Time to heal: You will need support as you recover from a tummy tuck. Arrange to have a nurse or family member help out, especially in the first week or two when you’ll be spending lots of time in bed with a binder around your belly. Expect moderate discomfort and swelling that may, in some cases, last up to a few months.
Who’s a candidate? The mama who has lost most of her baby weight, given diet and exercise her best shot, and still has sagging skin or lingering fat deposits around her middle will benefit from this operation. If you’re planning to have more children, you may want to postpone the tummy tuck until your birthing days are done.
What it costs: $2,884
How it’s done: Liposuction is body contouring achieved by passing a thin metal tube called a cannula through fatty tissue to remove deposits. Common after-baby liposuction sites include the belly, flanks, inner and outer thighs, backside and around the knees.
Time to heal: Patients are customarily sent home in a compression garment and asked to refrain from intense physical
exertion for the first week or so.
Who’s a candidate? When the skin elasticity is sufficient but stubborn fat cells persist, liposuction is a great option. If sagging skin accompanies the fatty buildup, liposuction may be recommended in conjunction with a lift or tuck.
What it costs: $9,000+ depending on components
How it’s done: A mommy makeover typically includes breast surgery—lift plus augmentation or reduction—tummy tuck and liposuction, all performed in one fell swoop. The patient decides which particular areas to focus on, making each mommy makeover a custom package.
Time to heal: Recovery time will vary from patient to patient. A breast lift and liposuction will require relatively little
downtime while a tummy tuck will generally take longer to heal.
Who’s a candidate? When you’re done having kids and ready for a full-body overhaul, look into the mommy makeover. It has the single highest “Worth It” rating on the cosmetic surgery review site RealSelf.com, with 97 percent of recipients reporting positive results.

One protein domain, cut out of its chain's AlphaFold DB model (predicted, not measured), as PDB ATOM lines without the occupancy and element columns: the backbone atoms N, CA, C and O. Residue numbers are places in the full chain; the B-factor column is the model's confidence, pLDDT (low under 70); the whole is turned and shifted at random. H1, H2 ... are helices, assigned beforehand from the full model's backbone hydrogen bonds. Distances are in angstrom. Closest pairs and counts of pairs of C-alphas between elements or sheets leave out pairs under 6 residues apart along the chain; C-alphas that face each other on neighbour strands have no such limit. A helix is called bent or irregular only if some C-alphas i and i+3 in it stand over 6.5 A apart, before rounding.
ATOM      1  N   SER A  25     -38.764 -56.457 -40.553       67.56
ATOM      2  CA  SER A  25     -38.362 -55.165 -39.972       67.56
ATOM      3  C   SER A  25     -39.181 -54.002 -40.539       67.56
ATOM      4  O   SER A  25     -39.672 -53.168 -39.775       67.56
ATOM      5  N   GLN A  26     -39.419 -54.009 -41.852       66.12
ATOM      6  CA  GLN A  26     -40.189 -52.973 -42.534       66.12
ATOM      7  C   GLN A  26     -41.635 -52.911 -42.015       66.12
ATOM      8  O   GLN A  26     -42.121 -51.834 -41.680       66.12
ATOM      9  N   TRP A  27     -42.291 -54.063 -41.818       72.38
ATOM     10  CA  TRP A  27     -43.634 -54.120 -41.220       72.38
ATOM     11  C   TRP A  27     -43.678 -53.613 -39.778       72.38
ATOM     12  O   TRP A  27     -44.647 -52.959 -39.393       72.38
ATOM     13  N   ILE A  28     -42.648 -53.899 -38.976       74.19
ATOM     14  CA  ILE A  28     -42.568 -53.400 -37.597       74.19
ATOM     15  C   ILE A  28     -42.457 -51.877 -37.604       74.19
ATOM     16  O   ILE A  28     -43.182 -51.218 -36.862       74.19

Choosing a body sculptor
Tom Seery, CEO and founder of RealSelf.com, hears accounts of surgical experiences every day. His best advice? “I cannot stress enough how critical it is to find the right qualified doctor. Don’t get a tummy tuck from a gynecologist or a breast augmentation from an oral surgeon! You have to go beyond friends’ recommendations and good first impressions, and really evaluate which board-certified plastic surgeon is the best for your care.”
Weintraub recommends looking for a doctor with the following: board certification (look for a stamp of approval from the American Board of Plastic Surgery (ABPS)), proper hospital appointments, a good reputation with doctors (especially OB/GYNs) in the community, and a record of patient satisfaction. When you think you’ve found “the one,” meet him for a consultation. Says Weintraub, “The plastic surgeon who is attuned to your needs will do three things: listen, listen and listen … A good plastic surgeon will be on the same wavelength as the patient.” Presurgery jitters are one thing, but if you don’t have complete confidence in your surgeon, find another.